February 14th, 2009 at 8:37 pm

I do too in fact agree to some point with this banking trend, as I was a real estate broker and am very familiar with the expanse of lending markets that “all of sudden” became available. Everyone could get qualified for many products. Were these “good” products for the customer? Well, if you consider getting people what they want when they want it whether they can afford the short or long term outcome-”good”. Then yes, otherwise they created a supply of europhoric buying gratification that as we see now, let them down when the economy does not look as bright and cherry especially, when these people really need to hold on to their cash, but now their balloon payment has skyrocketed. Yet the supplier has been more than happy to become apathetic when they got fat-but oh now whinning they the bottom has dropped out of their fat buckets due to foreclosures. These companies now cry “help” “help” we aren’t doing well, when infact they were a cog in the perverbial broken market.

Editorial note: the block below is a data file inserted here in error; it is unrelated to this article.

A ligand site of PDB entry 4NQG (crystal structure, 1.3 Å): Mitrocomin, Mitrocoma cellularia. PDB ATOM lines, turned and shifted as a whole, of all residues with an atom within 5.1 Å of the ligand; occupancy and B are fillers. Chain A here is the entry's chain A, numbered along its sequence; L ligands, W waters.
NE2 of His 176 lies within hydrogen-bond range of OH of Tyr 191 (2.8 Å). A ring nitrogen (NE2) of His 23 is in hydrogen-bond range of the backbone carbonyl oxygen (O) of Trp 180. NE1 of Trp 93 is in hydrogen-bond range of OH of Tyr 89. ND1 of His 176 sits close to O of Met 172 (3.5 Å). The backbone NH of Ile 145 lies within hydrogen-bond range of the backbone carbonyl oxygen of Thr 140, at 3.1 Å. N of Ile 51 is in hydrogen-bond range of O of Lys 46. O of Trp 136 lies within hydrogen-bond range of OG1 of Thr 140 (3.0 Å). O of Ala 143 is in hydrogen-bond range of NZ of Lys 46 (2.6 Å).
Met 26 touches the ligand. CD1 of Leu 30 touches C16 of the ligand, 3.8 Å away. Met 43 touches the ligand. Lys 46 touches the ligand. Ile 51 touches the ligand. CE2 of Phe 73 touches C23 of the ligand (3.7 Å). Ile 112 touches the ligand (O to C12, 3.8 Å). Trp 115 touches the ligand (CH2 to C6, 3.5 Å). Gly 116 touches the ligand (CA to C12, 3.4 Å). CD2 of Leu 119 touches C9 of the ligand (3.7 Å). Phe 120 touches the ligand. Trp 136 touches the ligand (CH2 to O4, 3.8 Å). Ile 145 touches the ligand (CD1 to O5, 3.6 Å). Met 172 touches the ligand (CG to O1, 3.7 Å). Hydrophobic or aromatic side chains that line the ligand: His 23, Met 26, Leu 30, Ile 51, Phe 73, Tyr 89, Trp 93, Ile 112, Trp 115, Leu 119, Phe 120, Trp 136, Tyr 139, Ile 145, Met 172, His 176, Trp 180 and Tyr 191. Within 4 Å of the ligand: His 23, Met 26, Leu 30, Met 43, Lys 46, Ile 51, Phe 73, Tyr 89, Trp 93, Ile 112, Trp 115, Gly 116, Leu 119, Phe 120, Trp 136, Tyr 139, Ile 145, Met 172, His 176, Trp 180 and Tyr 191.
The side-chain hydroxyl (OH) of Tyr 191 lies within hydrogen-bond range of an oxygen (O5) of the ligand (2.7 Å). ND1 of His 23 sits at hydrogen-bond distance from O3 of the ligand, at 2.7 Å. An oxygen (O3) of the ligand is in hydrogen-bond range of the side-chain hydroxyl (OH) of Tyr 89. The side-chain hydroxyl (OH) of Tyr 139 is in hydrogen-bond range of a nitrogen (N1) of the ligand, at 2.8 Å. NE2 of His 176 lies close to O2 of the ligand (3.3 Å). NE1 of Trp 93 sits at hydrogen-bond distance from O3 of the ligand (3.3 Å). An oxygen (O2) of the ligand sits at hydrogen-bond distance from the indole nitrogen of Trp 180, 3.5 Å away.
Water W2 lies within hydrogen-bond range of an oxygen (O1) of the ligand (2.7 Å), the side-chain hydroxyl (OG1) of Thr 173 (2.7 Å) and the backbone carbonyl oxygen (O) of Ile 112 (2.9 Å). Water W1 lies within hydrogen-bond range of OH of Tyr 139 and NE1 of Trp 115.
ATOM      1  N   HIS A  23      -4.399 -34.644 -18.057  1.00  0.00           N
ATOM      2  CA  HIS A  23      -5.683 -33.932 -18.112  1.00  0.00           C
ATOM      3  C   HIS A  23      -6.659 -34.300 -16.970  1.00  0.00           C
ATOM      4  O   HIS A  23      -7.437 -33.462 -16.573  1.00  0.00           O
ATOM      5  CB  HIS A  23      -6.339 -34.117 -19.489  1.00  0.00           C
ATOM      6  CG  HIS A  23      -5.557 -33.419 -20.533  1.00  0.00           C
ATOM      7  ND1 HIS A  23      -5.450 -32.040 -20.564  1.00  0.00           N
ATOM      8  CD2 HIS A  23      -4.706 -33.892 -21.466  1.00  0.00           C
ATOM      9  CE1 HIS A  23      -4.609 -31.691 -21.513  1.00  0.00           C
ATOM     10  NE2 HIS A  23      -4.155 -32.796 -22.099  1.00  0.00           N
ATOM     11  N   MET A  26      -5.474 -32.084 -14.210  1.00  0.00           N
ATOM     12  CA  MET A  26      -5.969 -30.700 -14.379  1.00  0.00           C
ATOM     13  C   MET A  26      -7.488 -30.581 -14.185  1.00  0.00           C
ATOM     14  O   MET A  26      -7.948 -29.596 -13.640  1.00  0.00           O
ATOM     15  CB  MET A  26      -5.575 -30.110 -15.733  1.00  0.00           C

February 15th, 2009 at 4:58 pm

America has had a proud history of strong leaders who believed it was their responsibility to sacrifice personal gratification in support of the greater good. Individuals like Dr. Martin Luther King, Jr., John F. Kennedy, and of course, Jesus, gave their lives so that others might have greater opportunities for equality, freedom, and salvation. Unfortunately, over time the moral fabric of our society has eroded and those in leadership, more often than not, are in it for self gain. Rather it is a greater salary or just status, not many of them seem to be making sacrifices for the good of others. For example, at the end of the most recent Bush administration, Laura Bush purchased china that cost just under $500,000 when there are homeless people on the streets of Washington, DC who haven’t had a decent meal in months! What a demonstration of leadership for our children to follow. When the Commander in Chief and his wife are providing this type of leadership for others to aspire to, it’s no wonder we are in the state we’re in. This type of behavior invites CEO’s of private companies to beg Congress like paupers for money to bail them out while they are flying in their private jets to DC.